Last but not least, the dreaded miscellaneous category. This came in at $3,274. Frankly, 58% of that was spent on our two cats. Charlotte is sick and ran up $1,593 in vet and prescription bills. I suppose it is worth keeping her around, though. She is often sitting right next to me when I write these posts, as she is now. In theory, I hate cats and I am probably seriously risking my credibility by posting yet another photo of this cat. I guess she has grown on me over the years.

This is the thanks I get as I head to work to pay off the vet bills

Mrs. Max OOP also spent about $191 on a new United States passport now that she is officially a US citizen. Hopefully, the last expense associated with that process.

That’s technically my American passport, Mrs. Max OOP’s should come soon

Like I did with my 2019 update, I am going to do a rapid-fire 80/20 rule to make sure I understand where at least 80% of our miscellaneous expenses went.

  • $1,593 for the cat’s food, litter, and vet bill. Ouch.
  • $326 for more dental work for me and this will technically be paid from my HSA. I should be all set for awhile.
  • $191 on Mrs. Max OOP’s new United States passport.
  • $140 for Turbo Tax.
  • $135 on the blog – renewal fees (I take donations).
  • $113 gifts for family.
  • $100 cash withdrawals from ATM – no idea where this money went, I don’t think it has been spent yet.
  • $96 from the gym, technically offset by my healthy benefits.
  • $60 for a secret project Mrs. Max OOP is working on.
  • $46 for our PO Box renewal.
  • $42 for Mrs. Max OOP’s hair cut.

This covers 87% of this category for January – March.

$2,842 / $3,274 = 87%


How can a blog called Max Out of Pocket just ignore healthcare premiums? I prefer to tackle those on their own since there are so many moving parts to them. My current costs don’t reflect how my costs would look if I wasn’t employed. Last year, my plan was valued at $21,564. There are also FICA considerations when we buy things off a cafeteria plan.

So once again, I am keeping my employer-sponsored healthcare premiums out of this calculation. I pay $191.24 per pay period for health insurance and through March there have been seven pay periods. This comes out to $1,339 in premiums. By the end of the year, I will pay exactly $4,972 for our portion of the health insurance.

After throwing Mrs. Max OOP off the dental in 2019, I put her back on the plan for 2020. We have paid $26.18 per pay period for that coming in at $183 through March. That will run us exactly $680.68 in 2020.

Final Thoughts

Even with a sick cat, for the first 3 months of 2020 we are coming in light on expenses compared to 2019. Annualized, I am projecting about $10,000 less in expenses in 2020 as compared to 2019. With the pandemic shutdown really ramping up in April, I expect that gap to grow. Thankfully, so far our W2 income has been steady despite layoffs and pay cuts across the country. Not everyone is so lucky.

$51,436 (2019 Expense) – $41,365 (2020 Annualized) = $10,071

2020 Expenses Compared to 2019 Expenses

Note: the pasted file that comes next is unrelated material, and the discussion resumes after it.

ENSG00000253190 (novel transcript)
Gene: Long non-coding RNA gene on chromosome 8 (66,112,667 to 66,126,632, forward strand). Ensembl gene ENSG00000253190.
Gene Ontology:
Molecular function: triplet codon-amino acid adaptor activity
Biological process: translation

Does that mean I can reduce my cash allocation down from $51,436? Not so fast. Three months isn’t a trend. I have also not addressed a move like that in my “investor policy statement” yet, a document I am still drafting up. I need to have rules in place before I make adjustments to things. So I will hold onto my $51,436 VMMXX allocation as is.

We do have some planned expenses for the latter part of the year related to a top-secret project Mrs. OOP is working on. That project would likely take place in Canada. With that, there will be some income reductions to allow her to focus on it for a few months. She may make up some of that income over the summer, but there are too many unknowns to justify reducing our cash allocation yet. So we will hold tight, and see what the next few months bring.

How are your first few months of 2020 coming?


2 Responses

  1. Dragon Guy says:

    I appreciate your acknowledgment that you are excluding health insurance costs. I think many people easily overlook that since it is deducted from one’s paycheck. From a long term planning perspective, do you at least include some estimate of it in your calculations for a financial independence number?

    I’ll be interested to see what you do with your Investor Policy Statement. Although we have an early retirement plan, I haven’t built a separate IPS, but I really need to.

    • Max OOP says:

      Hi Dragon Guy,

      I have not done much long term planning in that department believe it or not. Our plans are all over the place at the moment and require built-in flexibility.

      One plan involves moving to Canada (now that Mrs. Max OOP is a US citizen) and my understanding is her Canadian Health insurance would turn on about 90 days after that move. I am still researching how my path to health insurance would look in Canada. Call it a form of ‘healthcare geo-arbitrage’ in the making.

      If by chance we both decided to retire early or take a sabbatical in the States, I think I am familiar enough with the healthcare system that I would consider going self-insured or short term travel insurance. I wouldn’t recommend this for anyone, but I understand the system enough to make that work. I could negotiate with just about any hospital out there and we have over 50k in our HSA. If either of us had a major issue come up, we would probably settle down close to a really good hospital and one of us would get a part-time cleaning/cafeteria position at the hospital and jump on the insurance. We would have insurance within a month. The black swan would be if both of us got a major disease at the same time.

      As for the IPS, mentally, I was more than ready for this bear market. I just see an opportunity to give me better direction in how and when to invest and correct allocations during times like these.